Older horses more likely to need surgery
Older horses were more likely to require surgery than younger horses, based on the data from New Bolton Center. Geriatric
horses were one-and-a-half times more likely to undergo surgery and three times more likely to be subjected to euthanasia
after medical management compared with mature horses. The higher occurrence of strangulating lesions (particularly small intestinal
strangulating lesions), combined with their tendency toward less dramatic signs of colic, should be taken into consideration
when evaluating these patients, to avoid any treatment delay.
"Given that older horses may be more critically ill, and may be more likely to require surgery, referring them sooner may
reduce the number we have to euthanize during surgery because we waited too long," Perrier says.
Southwood suggests owners and veterinarians keep in mind that older horses showing signs of colic could have a strangulating
lesion. "When I have an older horse, one in its late teens or older, come into the hospital, I initially presume it has a
strangulating lesion, and I approach it by proving to myself the horse does not have a strangulating lesion," Southwood says.
"The diagnosis is based on the signs of pain, history, physical exam, laboratory data, palpation per rectum, abdominal ultrasonographic
examination, nasogastric reflux and peritoneal fluid analysis."
If she proves to herself the horse doesn't have a strangulating lesion, then she treats it medically. The goal, she says,
is to get these horses to surgery as soon as possible to optimize the chance of having a favorable outcome. "Sometimes we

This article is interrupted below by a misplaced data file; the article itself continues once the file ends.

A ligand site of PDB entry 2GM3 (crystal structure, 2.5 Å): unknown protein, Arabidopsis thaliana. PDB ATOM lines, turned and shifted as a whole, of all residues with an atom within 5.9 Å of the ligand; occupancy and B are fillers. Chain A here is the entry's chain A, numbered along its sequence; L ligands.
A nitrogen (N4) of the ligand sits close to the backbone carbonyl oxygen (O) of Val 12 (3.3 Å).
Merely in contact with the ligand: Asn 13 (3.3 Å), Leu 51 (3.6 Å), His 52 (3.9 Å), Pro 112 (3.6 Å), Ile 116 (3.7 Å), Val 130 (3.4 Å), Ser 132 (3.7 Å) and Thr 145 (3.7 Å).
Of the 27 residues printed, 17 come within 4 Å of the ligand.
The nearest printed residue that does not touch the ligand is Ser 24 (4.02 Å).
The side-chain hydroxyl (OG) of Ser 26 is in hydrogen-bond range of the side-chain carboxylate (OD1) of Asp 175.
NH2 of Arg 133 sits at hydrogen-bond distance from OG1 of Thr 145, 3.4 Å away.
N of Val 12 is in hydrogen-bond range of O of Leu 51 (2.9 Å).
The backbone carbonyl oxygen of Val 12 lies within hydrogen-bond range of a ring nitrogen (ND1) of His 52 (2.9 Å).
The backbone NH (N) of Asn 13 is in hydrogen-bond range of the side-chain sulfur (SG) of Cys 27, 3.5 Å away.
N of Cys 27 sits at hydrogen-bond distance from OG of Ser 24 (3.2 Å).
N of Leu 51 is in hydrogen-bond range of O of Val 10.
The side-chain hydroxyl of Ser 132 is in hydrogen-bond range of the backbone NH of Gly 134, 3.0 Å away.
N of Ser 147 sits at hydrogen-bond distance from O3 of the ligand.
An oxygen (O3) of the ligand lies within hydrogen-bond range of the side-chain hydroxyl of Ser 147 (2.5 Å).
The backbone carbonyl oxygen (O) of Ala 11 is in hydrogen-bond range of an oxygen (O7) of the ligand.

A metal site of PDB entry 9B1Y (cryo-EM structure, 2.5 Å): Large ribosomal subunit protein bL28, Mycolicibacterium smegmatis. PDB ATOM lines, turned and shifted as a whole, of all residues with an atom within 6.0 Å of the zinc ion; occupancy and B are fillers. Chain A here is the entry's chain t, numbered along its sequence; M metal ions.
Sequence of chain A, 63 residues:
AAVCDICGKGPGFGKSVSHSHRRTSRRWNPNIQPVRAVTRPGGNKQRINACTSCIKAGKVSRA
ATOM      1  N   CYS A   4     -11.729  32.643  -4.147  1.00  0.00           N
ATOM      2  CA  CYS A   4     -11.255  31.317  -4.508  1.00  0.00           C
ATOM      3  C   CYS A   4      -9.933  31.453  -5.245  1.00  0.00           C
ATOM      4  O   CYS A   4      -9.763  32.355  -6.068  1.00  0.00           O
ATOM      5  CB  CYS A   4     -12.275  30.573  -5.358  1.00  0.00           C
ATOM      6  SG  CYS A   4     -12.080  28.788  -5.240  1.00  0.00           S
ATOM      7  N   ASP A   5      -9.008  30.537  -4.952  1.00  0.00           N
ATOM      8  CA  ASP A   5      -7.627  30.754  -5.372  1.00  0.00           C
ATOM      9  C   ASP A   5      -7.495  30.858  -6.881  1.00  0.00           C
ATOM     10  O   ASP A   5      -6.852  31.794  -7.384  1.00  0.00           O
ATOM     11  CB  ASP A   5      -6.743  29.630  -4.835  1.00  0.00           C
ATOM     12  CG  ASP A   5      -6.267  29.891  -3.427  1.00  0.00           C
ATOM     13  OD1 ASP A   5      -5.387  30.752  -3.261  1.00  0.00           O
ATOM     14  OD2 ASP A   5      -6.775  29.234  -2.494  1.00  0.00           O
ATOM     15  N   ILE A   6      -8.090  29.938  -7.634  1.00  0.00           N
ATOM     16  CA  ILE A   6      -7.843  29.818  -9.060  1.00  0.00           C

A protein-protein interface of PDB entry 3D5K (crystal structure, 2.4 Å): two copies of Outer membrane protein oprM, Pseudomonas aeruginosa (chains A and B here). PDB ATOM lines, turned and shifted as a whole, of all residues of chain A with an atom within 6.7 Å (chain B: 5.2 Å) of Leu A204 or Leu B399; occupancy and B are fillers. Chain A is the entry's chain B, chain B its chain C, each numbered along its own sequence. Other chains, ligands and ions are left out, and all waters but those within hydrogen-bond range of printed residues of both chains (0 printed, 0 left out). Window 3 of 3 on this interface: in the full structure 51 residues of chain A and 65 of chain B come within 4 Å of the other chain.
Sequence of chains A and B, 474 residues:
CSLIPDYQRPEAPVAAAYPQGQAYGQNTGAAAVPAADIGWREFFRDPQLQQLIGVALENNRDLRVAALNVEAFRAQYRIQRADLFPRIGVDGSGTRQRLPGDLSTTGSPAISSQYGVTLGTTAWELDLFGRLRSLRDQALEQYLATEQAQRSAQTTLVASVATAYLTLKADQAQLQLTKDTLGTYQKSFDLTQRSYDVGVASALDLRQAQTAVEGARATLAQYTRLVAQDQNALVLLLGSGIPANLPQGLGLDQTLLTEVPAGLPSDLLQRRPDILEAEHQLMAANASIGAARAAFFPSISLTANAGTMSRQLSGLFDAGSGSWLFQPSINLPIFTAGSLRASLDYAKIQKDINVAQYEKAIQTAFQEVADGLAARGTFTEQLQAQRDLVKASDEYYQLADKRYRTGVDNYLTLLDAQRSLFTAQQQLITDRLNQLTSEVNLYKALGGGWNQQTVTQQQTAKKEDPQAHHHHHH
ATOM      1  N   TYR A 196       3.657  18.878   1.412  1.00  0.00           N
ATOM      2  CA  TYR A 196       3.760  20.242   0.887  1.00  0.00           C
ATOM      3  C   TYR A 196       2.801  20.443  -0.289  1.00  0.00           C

can get them early enough that we don't have to resect the bowel," she says. "The flip side is we don't want to take horses
to surgery unnecessarily, and that's where carefully assessing the clinical findings is important, but it's often challenging."
Looking at short-term survival of emergency admissions, the main reason geriatric horses had a lower survival rate compared
with mature horses is likely because owners elect euthanasia without surgery. This decision may be due to poor prognosis for
survival based on physical examination and laboratory data at admission, perceived poor prognosis based on age or the unwillingness
of an owner to make a financial investment in an aged horse. Geriatric horses, even those in their late teens and early 20s,
requiring surgery for a strangulating lesion do not have a less-favorable prognosis for survival compared with mature horses.
Therefore, a poor prognosis based on age alone, or election of euthanasia based on age alone, is inappropriate.
"Now when I'm talking to an owner, I feel I can give him or her as much accurate information as possible and advise that he
or she does not necessarily need to euthanize the horse just because it's 24 years old," says Southwood. She notes that euthanasia
still may be indicated if an owner can't afford surgery or if the horse has other serious underlying disorders.
The take-home message
The study concluded that if you look at the overall population of horses with colic, both geriatric and nongeriatric, the
geriatric horses do have an overall lower survival rate, but that includes those euthanized without surgery and those euthanized
From the total population, if you take out the number of horses euthanized before or during surgery, there was no difference
in the survival of the geriatric and nongeriatric mature horses, and that included horses more than 20 years of age. "When
we looked at the ones with small intestinal lesions where the owners decided to go on with surgical repair, we did not see
a difference in survival," Southwood says.
Southwood recently did colic surgery on a 32-year-old horse. "He had a strangulating lipoma, and we removed about 12 feet
of small intestine. The horse had no complications after surgery. He never missed a beat," says Southwood. "He is currently
at home doing well."
The take-home message: "Early referral and surgical intervention, when necessary, is really important," says Southwood. "These
older horses, especially those with small intestinal lesions, can do very well with surgery."
Kane is a researcher and consultant in animal nutrition. He is an author and editor on nutrition, physiology and veterinary
medicine with a background in horses, pets and livestock. He is based in Seattle.
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